Konstantinos Karpos; Koren Roach, University of Utah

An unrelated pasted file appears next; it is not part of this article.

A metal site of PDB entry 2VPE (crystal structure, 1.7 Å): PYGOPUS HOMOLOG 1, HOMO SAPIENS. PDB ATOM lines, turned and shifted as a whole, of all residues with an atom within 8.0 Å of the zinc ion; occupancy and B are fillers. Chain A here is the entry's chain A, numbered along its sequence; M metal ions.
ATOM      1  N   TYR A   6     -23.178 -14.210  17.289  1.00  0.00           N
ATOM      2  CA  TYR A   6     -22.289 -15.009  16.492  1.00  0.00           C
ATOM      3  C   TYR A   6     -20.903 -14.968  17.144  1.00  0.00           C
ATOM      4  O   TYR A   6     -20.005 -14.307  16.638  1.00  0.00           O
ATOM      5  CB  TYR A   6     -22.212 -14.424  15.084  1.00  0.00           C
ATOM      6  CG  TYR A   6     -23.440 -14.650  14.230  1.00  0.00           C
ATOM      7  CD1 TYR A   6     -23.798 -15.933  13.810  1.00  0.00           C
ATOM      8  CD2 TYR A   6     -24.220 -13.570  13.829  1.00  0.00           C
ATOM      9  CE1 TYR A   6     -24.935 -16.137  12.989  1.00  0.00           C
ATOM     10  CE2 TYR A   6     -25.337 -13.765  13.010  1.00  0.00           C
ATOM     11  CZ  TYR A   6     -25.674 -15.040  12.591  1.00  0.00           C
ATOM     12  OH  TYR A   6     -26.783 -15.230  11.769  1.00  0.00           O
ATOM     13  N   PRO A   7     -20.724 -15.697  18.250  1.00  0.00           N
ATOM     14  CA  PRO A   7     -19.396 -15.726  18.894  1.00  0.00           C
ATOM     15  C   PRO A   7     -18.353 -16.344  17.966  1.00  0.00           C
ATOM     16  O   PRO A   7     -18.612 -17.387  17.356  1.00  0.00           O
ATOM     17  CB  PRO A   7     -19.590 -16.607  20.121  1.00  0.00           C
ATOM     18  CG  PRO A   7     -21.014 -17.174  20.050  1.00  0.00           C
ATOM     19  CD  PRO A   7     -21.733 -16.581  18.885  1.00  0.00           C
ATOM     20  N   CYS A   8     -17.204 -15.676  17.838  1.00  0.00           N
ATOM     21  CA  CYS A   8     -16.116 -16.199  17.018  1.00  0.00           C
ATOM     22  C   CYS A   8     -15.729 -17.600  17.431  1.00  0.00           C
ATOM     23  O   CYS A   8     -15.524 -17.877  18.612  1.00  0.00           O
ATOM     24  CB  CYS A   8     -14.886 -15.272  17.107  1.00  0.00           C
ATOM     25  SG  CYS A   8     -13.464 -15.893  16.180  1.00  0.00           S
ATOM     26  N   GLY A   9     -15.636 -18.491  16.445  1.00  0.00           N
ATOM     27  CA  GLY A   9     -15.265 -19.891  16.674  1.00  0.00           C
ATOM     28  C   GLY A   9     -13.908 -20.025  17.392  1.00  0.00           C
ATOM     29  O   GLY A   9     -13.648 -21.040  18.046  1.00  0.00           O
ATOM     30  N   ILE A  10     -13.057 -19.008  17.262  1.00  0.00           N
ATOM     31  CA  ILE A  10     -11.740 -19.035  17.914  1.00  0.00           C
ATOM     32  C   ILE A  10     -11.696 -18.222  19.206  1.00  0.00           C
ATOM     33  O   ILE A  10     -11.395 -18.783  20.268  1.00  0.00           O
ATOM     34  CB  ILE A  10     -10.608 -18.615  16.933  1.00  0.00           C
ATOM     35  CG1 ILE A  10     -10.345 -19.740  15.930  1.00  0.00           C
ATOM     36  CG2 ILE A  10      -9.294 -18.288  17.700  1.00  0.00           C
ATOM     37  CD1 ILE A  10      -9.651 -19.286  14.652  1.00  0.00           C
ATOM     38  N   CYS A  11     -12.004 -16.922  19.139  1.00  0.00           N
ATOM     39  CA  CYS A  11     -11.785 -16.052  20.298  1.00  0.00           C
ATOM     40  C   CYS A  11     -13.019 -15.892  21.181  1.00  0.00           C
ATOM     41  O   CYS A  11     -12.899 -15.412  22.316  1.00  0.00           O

The foot plays a vital role in understanding lower limb joint kinematics and kinetics, as it is the first link in the kinematic chain that contacts the floor during gait. Even with the advent of advanced motion analysis techniques, the foot is often studied as one single rigid body segment, despite the numerous bones and joints throughout. Several foot models have recently been developed to independently investigate motions of the hindfoot, midfoot, forefoot, and hallux. However, these models still combine multiple bone motions into one rigid body for each of these segments. The purpose of this research was to determine the motion of the first and fifth metatarsals as their own dynamic system, rather than consider them a rigid body as was done in previous research. Three subjects were imaged with dual fluoroscopy (DF) while descending a set of stairs. This technique uses two x-ray cameras, placed approximately 90° from one another, to record continuous x-ray images of the subject. This allows for in vivo bone motion to be determined within the three-dimensional (3D) volume of the combined field-of-view of the fluoroscopes. Separately, a CT image stack was acquired of each subject and the first and fifth metatarsals segmented. Projections through these segmentations were used to generate artificial x-rays of each metatarsal from numerous perspectives. A custom model-based markerless tracking software package was then used to align the artificial x-rays with the DF images to quantify the position and orientation of each bone in 3D space. A coordinate system was defined for both metatarsals. From which, the relative motions of the first and fifth metatarsals were compared during the weight bearing portions of stair descent. Since the metatarsals are dynamic systems, a rigid body assumption ultimately limits the understanding of foot kinematics. We hypothesize that the first and fifth metatarsals will demonstrate different motions during the loading and unloading portions of stair ascent. The comparison of the first and fifth metatarsals will allow us to determine if differences exist between first and fifth metatarsal kinematics, which could be particularly useful for future clinical diagnoses and investigations of various foot pathologies.